The 22nd annual Salmon Arm Roots & Blues Festival takes place at the Salmon Arm Fairgrounds from August 15 to 17. The festival is the largest music festival in B.C.’s Interior.

This year’s festival will be headlined by Mavis Staples, an iconic American R&B and gospel singer. She is best known for her family’s band, the Staple Singers, but has forged an admirable career as a soloist as well. In 2010, her 13th studio album, You Are Not Alone, won the Grammy Award for Best Americana Album.

Johnny Carson: “It was so hot today…”

Audience: “How hot was it?”

Johnny: “It was so hot today…that even the chalk art on the sidewalks was well done!”

[Audience laughter. Drum roll from band. Ed McMahon coughs. Cut to commercial.]

Early Music Vancouver presents a performance of G.F. Handel’s Il Trionfo del Tempo at UBC’s Chan Centre for the Performing Arts (6265 Crescent Road) on August 7 at 7:30 p.m.

Il Trionfo del Tempo features the Pacific Baroque Orchestra directed by Alexander Weimann. The performance features sopranos Amanda Forsythe and Krisztina Szabó, alto Reginald L. Mobley, and tenor Colin Balzer.

Zakiya Hooker will perform at the Evergreen Cultural Centre (1205 Pinetree Way, Coquitlam) on August 9. The singer-songwriter will be joined by her husband, producer Chris James for an unforgettable night of music, which will complete the Aaargon Music on the Grill Series.

Hooker, who is the daughter of legendary blues icon John Lee Hooker, made her debut in 1991 and has since gone on to perform with Etta James, John Hammond, Taj Mahal, and Charlie Musselwhite. Hooker’s latest album, 2009’s Boogie with the Hook Records, showcases her signature silky-rich vocals.

James is a blues icon himself, having performed with 60s R&B group Natural Four and artists such as Earth Wind and Fire, The Temptations, and Kool and the Gang.

It's enduring and offers a fresh look that conforms to western ideals of attractiveness.

Best of all, this beauty tip doesn't require a visit to the cosmetics counter and doesn't wear off over time.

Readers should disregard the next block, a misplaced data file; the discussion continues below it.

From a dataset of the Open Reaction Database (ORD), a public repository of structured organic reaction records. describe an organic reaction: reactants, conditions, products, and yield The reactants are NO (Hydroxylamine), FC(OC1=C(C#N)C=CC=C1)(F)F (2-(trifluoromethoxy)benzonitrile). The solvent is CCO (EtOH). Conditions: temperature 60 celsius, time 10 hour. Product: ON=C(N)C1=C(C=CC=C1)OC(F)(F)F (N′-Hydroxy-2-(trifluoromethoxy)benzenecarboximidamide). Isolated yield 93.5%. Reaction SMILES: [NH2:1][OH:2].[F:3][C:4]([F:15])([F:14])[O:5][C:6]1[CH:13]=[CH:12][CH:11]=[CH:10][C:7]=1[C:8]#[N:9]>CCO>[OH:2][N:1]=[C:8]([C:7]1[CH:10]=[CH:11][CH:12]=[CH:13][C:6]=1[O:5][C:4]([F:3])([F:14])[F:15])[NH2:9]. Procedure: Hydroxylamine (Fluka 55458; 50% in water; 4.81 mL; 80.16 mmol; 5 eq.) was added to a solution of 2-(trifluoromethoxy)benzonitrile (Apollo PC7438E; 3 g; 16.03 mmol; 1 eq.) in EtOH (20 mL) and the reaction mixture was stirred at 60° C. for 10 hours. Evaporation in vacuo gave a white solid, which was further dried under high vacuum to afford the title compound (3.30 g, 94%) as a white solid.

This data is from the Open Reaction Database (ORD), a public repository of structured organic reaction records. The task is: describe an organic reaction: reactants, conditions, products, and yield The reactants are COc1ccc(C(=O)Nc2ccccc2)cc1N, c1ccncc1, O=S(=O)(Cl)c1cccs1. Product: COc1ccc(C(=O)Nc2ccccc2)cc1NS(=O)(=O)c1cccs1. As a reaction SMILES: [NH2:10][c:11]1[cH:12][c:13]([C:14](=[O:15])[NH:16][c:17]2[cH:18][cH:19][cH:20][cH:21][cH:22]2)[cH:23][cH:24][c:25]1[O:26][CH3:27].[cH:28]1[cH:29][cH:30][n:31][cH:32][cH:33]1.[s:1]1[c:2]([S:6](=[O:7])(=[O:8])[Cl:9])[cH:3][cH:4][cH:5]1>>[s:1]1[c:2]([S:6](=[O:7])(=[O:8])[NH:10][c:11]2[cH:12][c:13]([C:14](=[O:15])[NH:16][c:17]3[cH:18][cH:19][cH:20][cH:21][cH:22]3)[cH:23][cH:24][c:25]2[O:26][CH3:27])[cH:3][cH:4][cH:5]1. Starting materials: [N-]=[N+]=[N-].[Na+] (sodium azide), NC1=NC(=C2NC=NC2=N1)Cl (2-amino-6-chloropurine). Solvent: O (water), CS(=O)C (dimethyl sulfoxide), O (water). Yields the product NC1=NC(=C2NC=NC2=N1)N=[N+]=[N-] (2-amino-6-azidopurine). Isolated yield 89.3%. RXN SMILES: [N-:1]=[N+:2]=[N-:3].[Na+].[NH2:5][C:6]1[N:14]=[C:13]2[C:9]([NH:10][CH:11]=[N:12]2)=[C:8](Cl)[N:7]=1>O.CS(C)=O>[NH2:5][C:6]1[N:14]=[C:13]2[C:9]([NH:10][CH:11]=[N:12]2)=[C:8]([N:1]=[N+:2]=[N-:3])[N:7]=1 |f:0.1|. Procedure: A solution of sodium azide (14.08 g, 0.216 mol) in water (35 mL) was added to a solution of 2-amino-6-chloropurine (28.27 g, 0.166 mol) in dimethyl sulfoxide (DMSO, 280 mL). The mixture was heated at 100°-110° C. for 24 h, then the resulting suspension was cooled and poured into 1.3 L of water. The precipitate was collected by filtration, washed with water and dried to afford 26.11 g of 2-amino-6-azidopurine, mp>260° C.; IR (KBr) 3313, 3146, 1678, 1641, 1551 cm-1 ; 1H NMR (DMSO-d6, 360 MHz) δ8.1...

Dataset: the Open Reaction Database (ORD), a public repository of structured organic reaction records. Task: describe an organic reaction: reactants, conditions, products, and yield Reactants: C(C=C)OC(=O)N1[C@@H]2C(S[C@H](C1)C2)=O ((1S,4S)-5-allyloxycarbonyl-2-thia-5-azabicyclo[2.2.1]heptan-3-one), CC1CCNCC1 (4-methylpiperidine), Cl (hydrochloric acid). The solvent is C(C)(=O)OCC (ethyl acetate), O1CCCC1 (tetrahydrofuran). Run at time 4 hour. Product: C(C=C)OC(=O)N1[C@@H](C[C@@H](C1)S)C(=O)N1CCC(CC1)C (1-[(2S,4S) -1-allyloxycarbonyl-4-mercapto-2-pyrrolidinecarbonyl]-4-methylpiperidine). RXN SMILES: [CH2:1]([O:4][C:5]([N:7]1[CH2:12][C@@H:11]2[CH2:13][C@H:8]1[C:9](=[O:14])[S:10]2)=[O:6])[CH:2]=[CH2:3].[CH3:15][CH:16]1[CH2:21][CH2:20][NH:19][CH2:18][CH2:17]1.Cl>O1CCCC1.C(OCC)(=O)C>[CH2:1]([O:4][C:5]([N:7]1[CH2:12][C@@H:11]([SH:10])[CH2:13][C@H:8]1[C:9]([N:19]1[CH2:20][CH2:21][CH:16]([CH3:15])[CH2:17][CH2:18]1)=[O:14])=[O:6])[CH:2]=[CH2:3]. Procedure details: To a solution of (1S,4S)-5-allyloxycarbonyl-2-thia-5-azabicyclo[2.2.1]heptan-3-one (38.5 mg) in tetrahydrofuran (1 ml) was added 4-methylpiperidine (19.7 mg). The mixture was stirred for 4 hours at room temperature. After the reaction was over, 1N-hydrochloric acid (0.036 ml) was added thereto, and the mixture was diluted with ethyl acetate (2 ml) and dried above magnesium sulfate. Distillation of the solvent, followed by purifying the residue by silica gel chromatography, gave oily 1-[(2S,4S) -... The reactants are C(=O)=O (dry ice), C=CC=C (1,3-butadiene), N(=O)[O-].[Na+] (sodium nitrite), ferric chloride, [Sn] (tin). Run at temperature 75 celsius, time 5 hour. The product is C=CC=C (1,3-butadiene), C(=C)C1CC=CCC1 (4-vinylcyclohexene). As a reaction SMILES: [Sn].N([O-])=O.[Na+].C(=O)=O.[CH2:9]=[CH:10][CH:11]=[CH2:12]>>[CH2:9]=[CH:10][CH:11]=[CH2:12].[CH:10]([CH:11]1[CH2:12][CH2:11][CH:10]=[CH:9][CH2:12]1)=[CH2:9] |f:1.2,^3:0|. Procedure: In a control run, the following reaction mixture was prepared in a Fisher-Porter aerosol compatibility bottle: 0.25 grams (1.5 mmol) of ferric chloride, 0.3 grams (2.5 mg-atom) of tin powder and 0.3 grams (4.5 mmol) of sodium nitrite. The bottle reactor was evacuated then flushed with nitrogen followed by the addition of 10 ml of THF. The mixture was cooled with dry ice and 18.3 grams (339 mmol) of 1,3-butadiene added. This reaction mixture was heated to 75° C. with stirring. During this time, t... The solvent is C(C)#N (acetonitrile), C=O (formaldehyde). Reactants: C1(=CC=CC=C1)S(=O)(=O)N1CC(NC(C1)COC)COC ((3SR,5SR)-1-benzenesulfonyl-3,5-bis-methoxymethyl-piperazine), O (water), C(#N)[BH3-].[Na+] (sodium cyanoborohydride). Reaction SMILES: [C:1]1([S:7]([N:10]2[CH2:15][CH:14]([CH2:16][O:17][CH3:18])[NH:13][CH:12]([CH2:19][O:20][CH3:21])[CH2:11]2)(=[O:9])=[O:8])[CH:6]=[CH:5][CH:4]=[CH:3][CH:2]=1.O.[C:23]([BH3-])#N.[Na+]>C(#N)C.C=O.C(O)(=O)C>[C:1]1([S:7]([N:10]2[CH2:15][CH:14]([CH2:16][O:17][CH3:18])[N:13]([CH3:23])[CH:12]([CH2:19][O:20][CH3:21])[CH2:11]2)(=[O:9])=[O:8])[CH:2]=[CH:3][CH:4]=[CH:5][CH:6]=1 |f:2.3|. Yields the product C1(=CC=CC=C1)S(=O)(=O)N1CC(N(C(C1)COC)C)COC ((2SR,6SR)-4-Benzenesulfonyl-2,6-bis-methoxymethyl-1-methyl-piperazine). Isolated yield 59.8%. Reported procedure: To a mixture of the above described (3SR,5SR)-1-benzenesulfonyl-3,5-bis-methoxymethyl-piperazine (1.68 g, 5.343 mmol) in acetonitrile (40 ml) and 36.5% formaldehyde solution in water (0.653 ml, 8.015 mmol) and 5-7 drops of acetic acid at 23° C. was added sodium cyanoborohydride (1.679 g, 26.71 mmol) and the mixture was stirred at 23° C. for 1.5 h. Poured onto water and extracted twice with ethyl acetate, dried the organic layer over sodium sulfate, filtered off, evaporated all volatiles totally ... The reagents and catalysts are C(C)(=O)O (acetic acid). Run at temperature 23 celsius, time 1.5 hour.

To learn the secret, click the video above.

It comes courtesty of the Onion, which bills itself as America's finest news source.

Having mastered the visual arts since his retirement in 2008, presidential man-child George W. Bush has gone on to further hone his literary skills with a biography of his father, George H.W. (Poppy) Bush.

Crown Publishers releases the still untitled work on November 11. A media release reveals that “the book shines new light on both the accomplished leader and the warm, decent man known best by his family.”

Earlier this month at the Indian Summer festival, I had the pleasure of moderating a panel discussion involving graphic novelists from three different cultures.

Today, I learned that the video has been posted on YouTube (see below).

The first graphic novelist who spoke, Michael Nicholl Yahgulanaas, is a celebrated Haida artist whose work has appeared in numerous cultural institutions, including the Museum of Anthropology and the British Museum. He's the author of several graphic novels, including Flight of the Hummingbird. Forward the video to 8:17 and you can see his presentation.

One band, one dance, and one movie bring a touch of cinema to this year's Powell Street Festival, starting with the launch of the 38th edition at Electric Owl. Vancouver band Late Spring, which opens for GRMLN at the Main Street venue on Friday (August 1), takes its name from the 1949 film by cinematic master Yasujirō Ozu.

A little more directly related to the film world, this year’s festival also features the premier of a solo dance piece inspired by the films of Wong Kar-wai. Erika Mitsuhashi’s this room has curved edges comes to the Firehall Arts Centre for two performances on Saturday (August 2).

A quite-literally-cool art installation at the Harmony Arts Festival will let visitors catch some shade as they enter the West Vancouver site. 

Architect Matthew Soules has constructed the lush canopy out of thousands of plants, but what's rad about the design is that instead of being wild and organic, it looks modernist and geometric. He's built the greenery into repeated pyramidal shapes to create a three-dimensional pattern.

If that pattern reminds you of the pattern-making of influential West Coast modernist BC Binning, you'd be right. And perhaps there's no surprise there: Soules lives in the influential early West Coast modernist's famed house, a national historic site in West Vancouver and a veritable shrine to modernism. 

Every weekday, the Straight highlights a great local shot as the Photo of the Day. Interested in submitting your photos for consideration? Check out our Flickr group.

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